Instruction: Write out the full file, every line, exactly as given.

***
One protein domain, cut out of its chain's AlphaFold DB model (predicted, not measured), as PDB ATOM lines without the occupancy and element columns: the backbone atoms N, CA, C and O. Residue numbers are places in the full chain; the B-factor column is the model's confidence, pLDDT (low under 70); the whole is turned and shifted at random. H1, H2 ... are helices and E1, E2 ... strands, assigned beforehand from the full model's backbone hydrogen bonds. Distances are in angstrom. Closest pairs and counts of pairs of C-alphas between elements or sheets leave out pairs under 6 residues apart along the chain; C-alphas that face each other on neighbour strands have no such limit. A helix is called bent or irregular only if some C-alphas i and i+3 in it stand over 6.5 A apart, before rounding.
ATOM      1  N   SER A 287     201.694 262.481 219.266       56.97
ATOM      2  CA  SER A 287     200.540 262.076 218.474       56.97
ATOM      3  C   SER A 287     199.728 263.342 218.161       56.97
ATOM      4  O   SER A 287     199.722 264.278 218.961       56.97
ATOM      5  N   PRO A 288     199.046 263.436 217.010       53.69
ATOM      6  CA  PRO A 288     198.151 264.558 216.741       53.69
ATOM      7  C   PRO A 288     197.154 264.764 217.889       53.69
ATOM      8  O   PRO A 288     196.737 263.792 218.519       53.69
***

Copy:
One protein domain, cut out of its chain's AlphaFold DB model (predicted, not measured), as PDB ATOM lines without the occupancy and element columns: the backbone atoms N, CA, C and O. Residue numbers are places in the full chain; the B-factor column is the model's confidence, pLDDT (low under 70); the whole is turned and shifted at random. H1, H2 ... are helices and E1, E2 ... strands, assigned beforehand from the full model's backbone hydrogen bonds. Distances are in angstrom. Closest pairs and counts of pairs of C-alphas between elements or sheets leave out pairs under 6 residues apart along the chain; C-alphas that face each other on neighbour strands have no such limit. A helix is called bent or irregular only if some C-alphas i and i+3 in it stand over 6.5 A apart, before rounding.
ATOM      1  N   SER A 287     201.694 262.481 219.266       56.97
ATOM      2  CA  SER A 287     200.540 262.076 218.474       56.97
ATOM      3  C   SER A 287     199.728 263.342 218.161       56.97
ATOM      4  O   SER A 287     199.722 264.278 218.961       56.97
ATOM      5  N   PRO A 288     199.046 263.436 217.010       53.69
ATOM      6  CA  PRO A 288     198.151 264.558 216.741       53.69
ATOM      7  C   PRO A 288     197.154 264.764 217.889       53.69
ATOM      8  O   PRO A 288     196.737 263.792 218.519       53.69